Philippines to benefit from RCEP

18-Sep-2021 Intellasia | ManilaTimes | 5:02 AM Print This Post

Ratification of the Regional Comprehensive Economic Partnership (RCEP) will benefit the Philippines and help the country recover, speakers told an online forum organised by The Manila Times.

The RCEP is a free trade agreement between the 10-member Association of Southeast Asian Nations (Asean), China, Japan, Australia, New Zealand, and South Korea. Signed just last November, it will have to be ratified by six Asean members and three non-Asean signatories to take effect.

To date, only Singapore, China, and Japan have done so.


“The Philippine ratification of the RCEP will greatly boost our economic activity and economic recovery because this will enhance Philippine businesses’ participation in the global value chains,” Federation of Filipino Chinese Chambers of Commerce and Industry Inc President Henry Lim Bon Liong said on Wednesday.

“Philippine micro, small and medium industries shall benefit from our joining the RCEP,” he added.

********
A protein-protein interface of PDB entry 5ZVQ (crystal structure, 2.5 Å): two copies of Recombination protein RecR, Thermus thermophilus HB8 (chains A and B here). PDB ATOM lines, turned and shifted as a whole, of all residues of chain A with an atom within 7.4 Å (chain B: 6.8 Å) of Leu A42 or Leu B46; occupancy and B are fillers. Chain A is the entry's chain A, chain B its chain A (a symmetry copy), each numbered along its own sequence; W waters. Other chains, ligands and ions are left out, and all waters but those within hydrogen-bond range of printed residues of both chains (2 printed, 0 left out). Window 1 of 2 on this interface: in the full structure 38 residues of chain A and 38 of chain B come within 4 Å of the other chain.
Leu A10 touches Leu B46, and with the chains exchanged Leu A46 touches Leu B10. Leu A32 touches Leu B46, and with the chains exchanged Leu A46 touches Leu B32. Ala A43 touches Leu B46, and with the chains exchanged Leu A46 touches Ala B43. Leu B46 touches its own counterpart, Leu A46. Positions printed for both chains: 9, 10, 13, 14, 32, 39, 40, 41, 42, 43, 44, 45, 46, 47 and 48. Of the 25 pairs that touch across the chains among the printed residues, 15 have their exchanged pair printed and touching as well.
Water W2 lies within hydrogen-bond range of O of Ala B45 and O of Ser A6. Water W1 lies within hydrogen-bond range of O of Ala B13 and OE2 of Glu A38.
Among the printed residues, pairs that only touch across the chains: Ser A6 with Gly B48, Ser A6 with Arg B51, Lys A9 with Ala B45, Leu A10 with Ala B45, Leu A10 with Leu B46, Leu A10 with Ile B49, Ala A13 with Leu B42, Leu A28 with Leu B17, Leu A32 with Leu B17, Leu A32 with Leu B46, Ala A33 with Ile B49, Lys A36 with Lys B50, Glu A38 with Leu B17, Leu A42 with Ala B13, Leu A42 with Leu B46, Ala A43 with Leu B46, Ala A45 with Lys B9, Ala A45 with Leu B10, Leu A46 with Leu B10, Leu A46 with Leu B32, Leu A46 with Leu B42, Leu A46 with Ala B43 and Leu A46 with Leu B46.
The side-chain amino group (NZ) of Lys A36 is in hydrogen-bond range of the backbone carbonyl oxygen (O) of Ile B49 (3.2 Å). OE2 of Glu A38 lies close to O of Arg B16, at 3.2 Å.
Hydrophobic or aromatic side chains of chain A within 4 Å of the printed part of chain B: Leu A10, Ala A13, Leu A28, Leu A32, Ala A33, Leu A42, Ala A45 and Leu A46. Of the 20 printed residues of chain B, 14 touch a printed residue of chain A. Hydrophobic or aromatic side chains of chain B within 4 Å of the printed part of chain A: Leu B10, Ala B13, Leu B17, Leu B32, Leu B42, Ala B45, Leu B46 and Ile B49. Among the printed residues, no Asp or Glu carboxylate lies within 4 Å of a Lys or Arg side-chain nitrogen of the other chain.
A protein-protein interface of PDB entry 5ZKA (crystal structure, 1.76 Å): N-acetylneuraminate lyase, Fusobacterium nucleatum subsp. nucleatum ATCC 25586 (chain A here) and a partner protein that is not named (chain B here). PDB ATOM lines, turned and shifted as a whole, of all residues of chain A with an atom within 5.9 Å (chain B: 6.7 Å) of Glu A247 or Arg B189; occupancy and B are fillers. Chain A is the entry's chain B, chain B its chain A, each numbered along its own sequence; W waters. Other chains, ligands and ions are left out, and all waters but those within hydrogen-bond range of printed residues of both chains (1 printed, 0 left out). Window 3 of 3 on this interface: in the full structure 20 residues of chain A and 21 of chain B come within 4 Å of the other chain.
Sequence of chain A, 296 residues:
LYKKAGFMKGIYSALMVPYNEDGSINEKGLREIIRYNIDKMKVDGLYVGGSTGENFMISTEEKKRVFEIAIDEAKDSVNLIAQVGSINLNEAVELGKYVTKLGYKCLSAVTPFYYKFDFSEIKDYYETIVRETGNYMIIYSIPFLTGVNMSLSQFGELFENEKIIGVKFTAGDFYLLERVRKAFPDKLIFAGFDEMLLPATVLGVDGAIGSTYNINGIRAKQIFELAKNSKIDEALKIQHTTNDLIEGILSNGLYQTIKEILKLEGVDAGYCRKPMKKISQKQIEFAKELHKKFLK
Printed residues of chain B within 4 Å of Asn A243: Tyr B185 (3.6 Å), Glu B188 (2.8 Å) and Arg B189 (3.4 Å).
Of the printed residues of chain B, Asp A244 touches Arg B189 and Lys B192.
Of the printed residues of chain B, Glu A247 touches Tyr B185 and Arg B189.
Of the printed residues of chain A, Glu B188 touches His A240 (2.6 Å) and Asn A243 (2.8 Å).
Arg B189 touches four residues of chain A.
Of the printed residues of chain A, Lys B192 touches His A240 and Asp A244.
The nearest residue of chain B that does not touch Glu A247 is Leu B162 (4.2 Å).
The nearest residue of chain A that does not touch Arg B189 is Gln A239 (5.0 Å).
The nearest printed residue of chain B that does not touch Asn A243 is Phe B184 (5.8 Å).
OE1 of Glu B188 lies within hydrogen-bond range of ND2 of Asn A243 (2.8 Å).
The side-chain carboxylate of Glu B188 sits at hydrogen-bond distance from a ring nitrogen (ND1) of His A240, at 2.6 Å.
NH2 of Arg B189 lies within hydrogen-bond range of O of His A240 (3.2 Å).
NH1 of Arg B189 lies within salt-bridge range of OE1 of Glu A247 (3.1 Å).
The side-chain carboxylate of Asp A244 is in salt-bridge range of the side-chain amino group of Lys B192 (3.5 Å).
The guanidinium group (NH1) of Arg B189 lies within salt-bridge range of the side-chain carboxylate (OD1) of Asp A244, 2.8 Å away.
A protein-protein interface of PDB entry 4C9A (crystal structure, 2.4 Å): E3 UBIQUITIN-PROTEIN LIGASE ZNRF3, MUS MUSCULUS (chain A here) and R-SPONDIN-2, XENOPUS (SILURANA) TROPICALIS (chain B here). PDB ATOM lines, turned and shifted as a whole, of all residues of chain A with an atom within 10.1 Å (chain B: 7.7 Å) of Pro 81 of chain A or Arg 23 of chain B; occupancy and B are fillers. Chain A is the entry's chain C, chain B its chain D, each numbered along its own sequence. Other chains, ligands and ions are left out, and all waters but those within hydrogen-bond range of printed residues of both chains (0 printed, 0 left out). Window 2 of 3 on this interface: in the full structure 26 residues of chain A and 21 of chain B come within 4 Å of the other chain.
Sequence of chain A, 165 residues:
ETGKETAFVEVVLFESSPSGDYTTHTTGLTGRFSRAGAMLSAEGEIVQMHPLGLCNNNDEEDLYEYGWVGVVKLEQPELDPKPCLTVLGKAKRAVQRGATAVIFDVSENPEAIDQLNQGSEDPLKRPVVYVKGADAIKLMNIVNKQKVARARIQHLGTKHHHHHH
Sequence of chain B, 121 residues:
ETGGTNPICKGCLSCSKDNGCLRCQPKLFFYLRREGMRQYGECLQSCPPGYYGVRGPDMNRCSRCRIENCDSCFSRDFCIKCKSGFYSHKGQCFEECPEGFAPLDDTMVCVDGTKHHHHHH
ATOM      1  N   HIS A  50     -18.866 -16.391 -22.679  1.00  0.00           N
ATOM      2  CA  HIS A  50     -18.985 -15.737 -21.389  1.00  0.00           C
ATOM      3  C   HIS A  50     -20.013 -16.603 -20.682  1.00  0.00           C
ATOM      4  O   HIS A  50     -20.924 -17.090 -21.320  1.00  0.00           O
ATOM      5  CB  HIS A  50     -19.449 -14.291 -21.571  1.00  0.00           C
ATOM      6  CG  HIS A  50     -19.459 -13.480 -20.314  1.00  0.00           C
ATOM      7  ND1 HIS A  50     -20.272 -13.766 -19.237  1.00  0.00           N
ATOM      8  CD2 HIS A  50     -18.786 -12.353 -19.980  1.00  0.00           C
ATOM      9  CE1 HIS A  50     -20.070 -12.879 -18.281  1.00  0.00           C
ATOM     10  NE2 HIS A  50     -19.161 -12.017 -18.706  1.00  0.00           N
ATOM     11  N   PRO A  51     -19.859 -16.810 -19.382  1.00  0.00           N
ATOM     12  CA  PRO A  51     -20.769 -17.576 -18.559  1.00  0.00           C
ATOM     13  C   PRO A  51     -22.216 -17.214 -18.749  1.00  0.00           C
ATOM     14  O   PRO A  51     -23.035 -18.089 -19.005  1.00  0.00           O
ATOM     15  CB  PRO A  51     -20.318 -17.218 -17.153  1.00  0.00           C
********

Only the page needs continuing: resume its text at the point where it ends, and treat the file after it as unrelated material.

Tourism described as a Philippine advantage will also gain, Liong said, as will the information technology and artificial intelligence sectors that can count on “a lot of good, young, dynamic graduates…”.

Ruben Pascual, secretary general of the Philippine Chamber of Commerce and Industry, agreed: “The biggest area that I’m excited about is in the area of information technology. The biggest advantage right now, the edge of the Philippines… is a very young population of 75 million working population and about 60 percent of that are under 25 years.”

Still, he noted the existence of a “very severe skills gap and this is an area where our partner countries [could help], that’s why we value very much the partnership of the PCCI with [Chinese firm] Huawei, which has offered to help us teach MSMEs and students on cloud computing, artificial intelligence, applications development.”

“It is important that the Philippines explore partnerships on the upscaling of skills that are ready for the fourth industrial revolution. The Philippines has a 75 million people working population and an additional 600,000 every year enter the workforce. So, partnerships with countries including China [are important] so that the young working population will be available to be of service or to work not only in the Philippines but in other countries.”

Pascual said the Philippines also needed to “embrace innovation in all facets” and amend its industrial policy, pointing out that the country was losing its traditional export advantages.

“We have lost our export ground and I am afraid that in a free trading regime, we will lose more unless we really move fast. We are losing bananas to Ecuador. We have lost garments to Cambodia, and we are losing our top exports electronic sectors to Vietnam,” he noted.


Category: Philippines

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